Postman to help battle tuition, instead of post-apocalyptic future
A national student group is hoping the postman can help influence the federal government to increase funding for post-secondary education.
Ian Boyko, national chairperson of the Canadian Federation of Students, was on Parliament Hill in Ottawa yesterday, to launch a letter writing campaign.
The CFS, in conjunction with the Federation d'Etudiants Universitaires du Québéc, is distributing 35,000 postcards to students addressed to the prime minister which call for a freeze and reduction of tuition fees, Boyko said.
The federal government is preparing to present their annual budget shortly. "[The postcards] are part of a larger campaign to have an influence on the budget," Boyko said.
"As the government gets settled into a pattern of producing surpluses, many [members of Parliament] are open to putting social spending on the budget," he added.
However, Erin Stevenson, communications co-ordinator for the Canadian Alliance of Student Associations, said the postcards are "too little, too late."
"Writing letters to [Prime Minister] Jean Chrétien what the hell is he going to do?" Stevenson asked, adding, when the idea was first tabled in December, CASA pulled out because of the logistics involved. Due to the federal budget's release date, Stevenson said CASA did not want to spend members' money on the project this late in the school year.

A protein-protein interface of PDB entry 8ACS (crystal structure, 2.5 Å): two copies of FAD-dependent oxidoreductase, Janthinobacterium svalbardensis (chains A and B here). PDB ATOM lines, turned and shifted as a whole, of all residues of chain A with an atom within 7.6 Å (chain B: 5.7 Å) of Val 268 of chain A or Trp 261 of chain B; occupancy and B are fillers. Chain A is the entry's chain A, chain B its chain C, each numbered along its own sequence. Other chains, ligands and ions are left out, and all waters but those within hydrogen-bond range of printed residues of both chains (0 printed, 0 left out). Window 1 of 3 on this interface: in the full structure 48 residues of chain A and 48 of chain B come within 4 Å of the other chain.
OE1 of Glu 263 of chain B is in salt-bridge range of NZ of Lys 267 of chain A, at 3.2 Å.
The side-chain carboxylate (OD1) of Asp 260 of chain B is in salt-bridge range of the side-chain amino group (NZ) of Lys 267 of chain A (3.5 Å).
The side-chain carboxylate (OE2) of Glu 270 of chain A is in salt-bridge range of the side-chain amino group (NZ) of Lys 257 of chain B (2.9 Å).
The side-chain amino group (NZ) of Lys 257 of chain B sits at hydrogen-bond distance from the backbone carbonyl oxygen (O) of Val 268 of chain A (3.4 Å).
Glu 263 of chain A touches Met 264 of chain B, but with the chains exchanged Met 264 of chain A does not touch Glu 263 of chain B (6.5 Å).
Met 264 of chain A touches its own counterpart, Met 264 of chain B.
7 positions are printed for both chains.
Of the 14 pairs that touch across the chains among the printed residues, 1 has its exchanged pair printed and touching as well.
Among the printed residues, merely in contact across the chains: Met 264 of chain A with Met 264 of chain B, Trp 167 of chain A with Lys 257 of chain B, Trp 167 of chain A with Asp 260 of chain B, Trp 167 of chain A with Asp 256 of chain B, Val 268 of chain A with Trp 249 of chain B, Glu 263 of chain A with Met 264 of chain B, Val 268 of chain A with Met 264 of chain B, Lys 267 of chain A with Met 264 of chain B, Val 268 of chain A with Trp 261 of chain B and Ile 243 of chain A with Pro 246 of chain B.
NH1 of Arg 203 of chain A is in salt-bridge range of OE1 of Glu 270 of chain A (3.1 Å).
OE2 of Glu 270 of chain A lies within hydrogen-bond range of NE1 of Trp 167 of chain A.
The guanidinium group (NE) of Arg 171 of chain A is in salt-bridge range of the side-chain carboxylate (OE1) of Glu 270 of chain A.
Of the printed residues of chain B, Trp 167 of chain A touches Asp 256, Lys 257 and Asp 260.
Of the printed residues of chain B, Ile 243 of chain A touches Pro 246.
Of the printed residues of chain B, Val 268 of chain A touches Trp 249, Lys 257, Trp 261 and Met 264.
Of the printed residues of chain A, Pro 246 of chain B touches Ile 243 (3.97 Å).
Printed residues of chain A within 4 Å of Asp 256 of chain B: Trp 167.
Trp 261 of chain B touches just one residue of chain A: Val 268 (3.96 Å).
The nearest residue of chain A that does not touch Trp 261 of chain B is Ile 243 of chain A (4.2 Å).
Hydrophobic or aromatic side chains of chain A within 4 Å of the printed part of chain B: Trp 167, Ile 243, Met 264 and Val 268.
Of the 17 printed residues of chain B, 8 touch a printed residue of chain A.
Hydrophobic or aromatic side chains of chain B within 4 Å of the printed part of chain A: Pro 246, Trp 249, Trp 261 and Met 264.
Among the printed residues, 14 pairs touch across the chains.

Boyko said the objective of the campaign is to replenish the cuts made to post-secondary funding since Chrétien took office in 1993, adding the campaign is seeking a reinvestment of $4 billion.
"It's difficult to generalize in terms of what an increase in [Canada Health and Social Transfers] funding means at the tuition end," said Chris Heggtveit, senior media relations and consultations officer for the Ministry of Finance.
"Because the CHST money is a block fund, the provinces are responsible for allocating the transfers as they see fit," he explained.
Heggtveit said increased investment in education and skills training has been raised in pre-budget consultations, but also said the ministry cannot speculate as to what will be in the budget at this point in time.
"By this point, it's recognized that something must be done. It's just a matter of deciding how much will go to health care, and how much will go to post-secondary education," Boyko said.